Cruising’s
youth movement

Innovative cruise amenities, active itineraries and young travel advisors are fueling an increase in bookings of both ocean and river cruise vacations by Gen Y and Z travelers.

TW illustration by Jenn Martins

TW illustration by Jenn Martins

TW illustration by Jenn Martins

Mary Jane Manole, owner of The Luxx Travel in Las Vegas, had never been on a river cruise when she joined a group of agents in March who sailed the Danube on the Emerald Sun following the inaugural ASTA Global River Cruise Expo.

She documented her experience on social media alongside fellow millennial-serving travel advisor Molly Foster of Moke Travels in Las Vegas.

Manole said that her social media efforts generated a lot of curiosity and interest from her younger clients, many who previously expressed misgivings about river cruising, and that she’s already sold a number of river cruises to them. 

“Having the opportunity to wake up in a different country every morning and getting that unique and special experience is an attraction for river cruising,” Manole said. “Young travelers like to be challenged, excited and have material for their social media. If it’s Instagramable, picture-perfect and can create stories with unique experiences, then the millennial travelers are interested.”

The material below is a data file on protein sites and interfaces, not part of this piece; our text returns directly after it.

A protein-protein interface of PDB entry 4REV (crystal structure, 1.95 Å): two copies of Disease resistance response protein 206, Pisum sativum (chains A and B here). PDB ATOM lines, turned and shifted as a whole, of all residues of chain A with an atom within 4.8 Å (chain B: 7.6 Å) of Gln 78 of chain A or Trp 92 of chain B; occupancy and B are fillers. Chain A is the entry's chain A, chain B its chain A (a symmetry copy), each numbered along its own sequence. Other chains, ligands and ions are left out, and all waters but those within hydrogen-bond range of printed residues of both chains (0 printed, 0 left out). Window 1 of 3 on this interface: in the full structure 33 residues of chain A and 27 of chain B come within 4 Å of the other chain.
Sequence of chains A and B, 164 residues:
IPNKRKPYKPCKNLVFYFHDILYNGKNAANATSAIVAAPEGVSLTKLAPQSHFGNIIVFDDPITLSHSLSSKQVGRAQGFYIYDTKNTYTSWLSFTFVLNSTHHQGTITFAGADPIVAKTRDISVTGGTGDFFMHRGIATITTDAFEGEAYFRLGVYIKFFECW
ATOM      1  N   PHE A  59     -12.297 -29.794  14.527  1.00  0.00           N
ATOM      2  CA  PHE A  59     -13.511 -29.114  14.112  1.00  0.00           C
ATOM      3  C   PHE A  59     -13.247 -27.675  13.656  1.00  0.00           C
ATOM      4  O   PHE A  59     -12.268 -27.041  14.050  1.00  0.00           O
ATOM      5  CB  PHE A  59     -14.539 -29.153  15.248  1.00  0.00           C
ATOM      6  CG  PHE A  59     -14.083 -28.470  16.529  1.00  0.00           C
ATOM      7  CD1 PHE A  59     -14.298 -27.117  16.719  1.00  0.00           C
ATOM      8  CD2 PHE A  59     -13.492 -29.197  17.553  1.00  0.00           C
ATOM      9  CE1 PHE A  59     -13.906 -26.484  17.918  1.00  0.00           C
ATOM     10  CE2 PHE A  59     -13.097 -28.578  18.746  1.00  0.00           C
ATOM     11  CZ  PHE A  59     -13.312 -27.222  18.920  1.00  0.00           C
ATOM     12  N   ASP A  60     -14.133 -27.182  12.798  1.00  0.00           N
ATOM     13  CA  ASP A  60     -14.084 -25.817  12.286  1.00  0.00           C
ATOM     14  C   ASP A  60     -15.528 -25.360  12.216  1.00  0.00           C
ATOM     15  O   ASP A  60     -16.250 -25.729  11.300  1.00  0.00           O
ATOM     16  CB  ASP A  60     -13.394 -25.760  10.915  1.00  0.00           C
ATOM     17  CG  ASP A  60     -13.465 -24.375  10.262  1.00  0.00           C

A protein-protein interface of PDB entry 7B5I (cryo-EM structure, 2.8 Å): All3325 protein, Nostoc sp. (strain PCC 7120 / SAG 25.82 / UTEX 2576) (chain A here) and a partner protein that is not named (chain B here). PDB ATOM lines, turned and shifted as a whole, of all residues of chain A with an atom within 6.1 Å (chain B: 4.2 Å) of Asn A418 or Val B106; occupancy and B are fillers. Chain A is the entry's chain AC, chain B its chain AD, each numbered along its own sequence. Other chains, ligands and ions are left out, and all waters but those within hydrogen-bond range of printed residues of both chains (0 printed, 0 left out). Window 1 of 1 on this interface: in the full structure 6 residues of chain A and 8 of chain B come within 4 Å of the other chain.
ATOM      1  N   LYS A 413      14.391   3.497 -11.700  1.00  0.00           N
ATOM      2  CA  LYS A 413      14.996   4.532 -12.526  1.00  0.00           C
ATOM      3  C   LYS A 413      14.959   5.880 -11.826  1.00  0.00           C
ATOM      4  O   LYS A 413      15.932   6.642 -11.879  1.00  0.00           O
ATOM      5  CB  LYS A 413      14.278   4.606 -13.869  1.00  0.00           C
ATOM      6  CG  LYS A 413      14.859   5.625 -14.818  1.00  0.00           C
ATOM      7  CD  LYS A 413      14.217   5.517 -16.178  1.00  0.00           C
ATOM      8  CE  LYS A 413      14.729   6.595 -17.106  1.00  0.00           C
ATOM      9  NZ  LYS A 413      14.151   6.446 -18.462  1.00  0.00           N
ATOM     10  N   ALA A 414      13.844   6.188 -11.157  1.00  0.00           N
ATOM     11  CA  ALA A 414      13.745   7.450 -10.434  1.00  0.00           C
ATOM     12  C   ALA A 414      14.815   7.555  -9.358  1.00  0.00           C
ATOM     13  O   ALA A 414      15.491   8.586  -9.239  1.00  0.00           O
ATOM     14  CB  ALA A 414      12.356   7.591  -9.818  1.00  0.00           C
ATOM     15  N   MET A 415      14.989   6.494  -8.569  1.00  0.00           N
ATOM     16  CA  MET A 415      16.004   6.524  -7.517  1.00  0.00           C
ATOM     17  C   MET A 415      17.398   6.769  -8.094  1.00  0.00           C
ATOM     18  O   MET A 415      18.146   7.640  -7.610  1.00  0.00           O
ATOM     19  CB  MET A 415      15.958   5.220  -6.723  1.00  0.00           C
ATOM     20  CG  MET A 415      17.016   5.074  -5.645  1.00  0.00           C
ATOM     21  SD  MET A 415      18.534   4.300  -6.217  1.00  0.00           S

Travel advisors Mary Jane Manole, left, and Molly Foster on the Emerald Sun in Budapest. (Courtesy of Mary Jane Manole)

Travel advisors Mary Jane Manole, left, and Molly Foster on the Emerald Sun in Budapest. (Courtesy of Mary Jane Manole)

Travel advisors Mary Jane Manole, left, and Molly Foster on the Emerald Sun in Budapest. (Courtesy of Mary Jane Manole)

Her experience is becoming more common. A combination of traveler flexibility, innovative cruise amenities and more active, immersive itineraries are fueling younger generations to book both ocean and river cruise vacations. 

Gen Xers and baby boomers are still the top source markets for most cruise lines, but millennial and Gen Z travelers are showing growing preference for cruises, having been exposed to the method of travel at a young age by their parents. 

A 2021 study by Tripadvisor and Accenture found that high-income millennials were more interested in cruising than ever before, with 58% of those polled planning to take a cruise for their next leisure trip. 

CLIA’s 2020 Global Market Report found that while people over 60 are still the largest group of cruisers, at 33%, 47 is the average cruiser age, and people between 20 and 39 years old make up 20% of cruise passengers. Furthermore, according to the report, millennials are the most enthusiastic cruisers, with 85% saying they would cruise again. 

Millennials and Gen Zers are more likely to have had a taste of the cruise life earlier than previous generations, largely thanks to parents who took them on cruise ships as children, said Assia Georgieva, a stock analyst and principal at Highland Beach, Fla.-based Infinity Research.

“A lot have already traveled with their families, so they probably know a lot more than other generations,” she said. “In the past, 30- to 40-year-olds wouldn’t think it was something that appealed to them.”